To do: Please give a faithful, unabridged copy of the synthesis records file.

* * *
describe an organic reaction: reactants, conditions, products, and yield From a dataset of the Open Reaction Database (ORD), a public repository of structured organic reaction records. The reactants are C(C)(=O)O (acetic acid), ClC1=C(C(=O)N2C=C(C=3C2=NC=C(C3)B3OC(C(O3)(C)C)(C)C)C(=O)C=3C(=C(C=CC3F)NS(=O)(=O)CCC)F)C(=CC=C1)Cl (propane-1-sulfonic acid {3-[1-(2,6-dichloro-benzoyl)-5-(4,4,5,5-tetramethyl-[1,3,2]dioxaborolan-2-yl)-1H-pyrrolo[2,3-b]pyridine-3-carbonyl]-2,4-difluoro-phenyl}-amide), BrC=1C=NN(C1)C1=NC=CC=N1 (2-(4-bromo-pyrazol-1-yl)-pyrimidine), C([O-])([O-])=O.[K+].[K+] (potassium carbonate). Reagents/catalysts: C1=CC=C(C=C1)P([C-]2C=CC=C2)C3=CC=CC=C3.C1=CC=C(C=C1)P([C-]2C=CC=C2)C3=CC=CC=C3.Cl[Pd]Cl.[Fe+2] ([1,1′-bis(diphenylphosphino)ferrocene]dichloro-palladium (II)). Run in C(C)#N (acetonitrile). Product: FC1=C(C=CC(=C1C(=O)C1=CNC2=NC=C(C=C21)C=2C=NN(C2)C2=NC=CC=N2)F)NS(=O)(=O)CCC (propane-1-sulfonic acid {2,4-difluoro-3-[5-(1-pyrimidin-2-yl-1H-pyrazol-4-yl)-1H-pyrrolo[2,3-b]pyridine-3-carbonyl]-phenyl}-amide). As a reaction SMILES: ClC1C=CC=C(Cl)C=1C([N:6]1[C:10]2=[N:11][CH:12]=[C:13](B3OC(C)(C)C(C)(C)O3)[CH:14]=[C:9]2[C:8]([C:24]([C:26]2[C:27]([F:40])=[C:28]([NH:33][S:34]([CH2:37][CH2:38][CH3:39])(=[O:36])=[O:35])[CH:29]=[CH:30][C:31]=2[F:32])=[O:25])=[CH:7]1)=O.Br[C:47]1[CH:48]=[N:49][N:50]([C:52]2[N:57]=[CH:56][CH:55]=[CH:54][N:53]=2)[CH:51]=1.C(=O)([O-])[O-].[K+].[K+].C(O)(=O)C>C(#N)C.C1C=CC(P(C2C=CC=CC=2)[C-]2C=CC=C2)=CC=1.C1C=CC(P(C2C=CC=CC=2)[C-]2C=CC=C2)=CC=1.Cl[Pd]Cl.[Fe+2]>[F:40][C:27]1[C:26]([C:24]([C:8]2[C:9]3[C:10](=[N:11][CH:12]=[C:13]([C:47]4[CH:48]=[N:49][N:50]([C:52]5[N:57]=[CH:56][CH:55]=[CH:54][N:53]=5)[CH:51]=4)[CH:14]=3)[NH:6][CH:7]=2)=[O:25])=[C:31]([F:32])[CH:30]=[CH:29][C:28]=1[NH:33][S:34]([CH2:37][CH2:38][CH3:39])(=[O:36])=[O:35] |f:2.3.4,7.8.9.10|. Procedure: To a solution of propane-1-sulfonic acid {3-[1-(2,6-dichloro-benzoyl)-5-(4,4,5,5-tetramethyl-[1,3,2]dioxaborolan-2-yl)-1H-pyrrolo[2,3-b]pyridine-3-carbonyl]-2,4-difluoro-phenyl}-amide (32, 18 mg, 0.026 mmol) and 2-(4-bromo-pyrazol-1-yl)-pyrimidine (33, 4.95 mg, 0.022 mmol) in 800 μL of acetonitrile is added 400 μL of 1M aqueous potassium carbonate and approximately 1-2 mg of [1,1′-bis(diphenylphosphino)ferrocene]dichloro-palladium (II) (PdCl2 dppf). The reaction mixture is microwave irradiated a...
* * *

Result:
describe an organic reaction: reactants, conditions, products, and yield From a dataset of the Open Reaction Database (ORD), a public repository of structured organic reaction records. The reactants are C(C)(=O)O (acetic acid), ClC1=C(C(=O)N2C=C(C=3C2=NC=C(C3)B3OC(C(O3)(C)C)(C)C)C(=O)C=3C(=C(C=CC3F)NS(=O)(=O)CCC)F)C(=CC=C1)Cl (propane-1-sulfonic acid {3-[1-(2,6-dichloro-benzoyl)-5-(4,4,5,5-tetramethyl-[1,3,2]dioxaborolan-2-yl)-1H-pyrrolo[2,3-b]pyridine-3-carbonyl]-2,4-difluoro-phenyl}-amide), BrC=1C=NN(C1)C1=NC=CC=N1 (2-(4-bromo-pyrazol-1-yl)-pyrimidine), C([O-])([O-])=O.[K+].[K+] (potassium carbonate). Reagents/catalysts: C1=CC=C(C=C1)P([C-]2C=CC=C2)C3=CC=CC=C3.C1=CC=C(C=C1)P([C-]2C=CC=C2)C3=CC=CC=C3.Cl[Pd]Cl.[Fe+2] ([1,1′-bis(diphenylphosphino)ferrocene]dichloro-palladium (II)). Run in C(C)#N (acetonitrile). Product: FC1=C(C=CC(=C1C(=O)C1=CNC2=NC=C(C=C21)C=2C=NN(C2)C2=NC=CC=N2)F)NS(=O)(=O)CCC (propane-1-sulfonic acid {2,4-difluoro-3-[5-(1-pyrimidin-2-yl-1H-pyrazol-4-yl)-1H-pyrrolo[2,3-b]pyridine-3-carbonyl]-phenyl}-amide). As a reaction SMILES: ClC1C=CC=C(Cl)C=1C([N:6]1[C:10]2=[N:11][CH:12]=[C:13](B3OC(C)(C)C(C)(C)O3)[CH:14]=[C:9]2[C:8]([C:24]([C:26]2[C:27]([F:40])=[C:28]([NH:33][S:34]([CH2:37][CH2:38][CH3:39])(=[O:36])=[O:35])[CH:29]=[CH:30][C:31]=2[F:32])=[O:25])=[CH:7]1)=O.Br[C:47]1[CH:48]=[N:49][N:50]([C:52]2[N:57]=[CH:56][CH:55]=[CH:54][N:53]=2)[CH:51]=1.C(=O)([O-])[O-].[K+].[K+].C(O)(=O)C>C(#N)C.C1C=CC(P(C2C=CC=CC=2)[C-]2C=CC=C2)=CC=1.C1C=CC(P(C2C=CC=CC=2)[C-]2C=CC=C2)=CC=1.Cl[Pd]Cl.[Fe+2]>[F:40][C:27]1[C:26]([C:24]([C:8]2[C:9]3[C:10](=[N:11][CH:12]=[C:13]([C:47]4[CH:48]=[N:49][N:50]([C:52]5[N:57]=[CH:56][CH:55]=[CH:54][N:53]=5)[CH:51]=4)[CH:14]=3)[NH:6][CH:7]=2)=[O:25])=[C:31]([F:32])[CH:30]=[CH:29][C:28]=1[NH:33][S:34]([CH2:37][CH2:38][CH3:39])(=[O:36])=[O:35] |f:2.3.4,7.8.9.10|. Procedure: To a solution of propane-1-sulfonic acid {3-[1-(2,6-dichloro-benzoyl)-5-(4,4,5,5-tetramethyl-[1,3,2]dioxaborolan-2-yl)-1H-pyrrolo[2,3-b]pyridine-3-carbonyl]-2,4-difluoro-phenyl}-amide (32, 18 mg, 0.026 mmol) and 2-(4-bromo-pyrazol-1-yl)-pyrimidine (33, 4.95 mg, 0.022 mmol) in 800 μL of acetonitrile is added 400 μL of 1M aqueous potassium carbonate and approximately 1-2 mg of [1,1′-bis(diphenylphosphino)ferrocene]dichloro-palladium (II) (PdCl2 dppf). The reaction mixture is microwave irradiated a...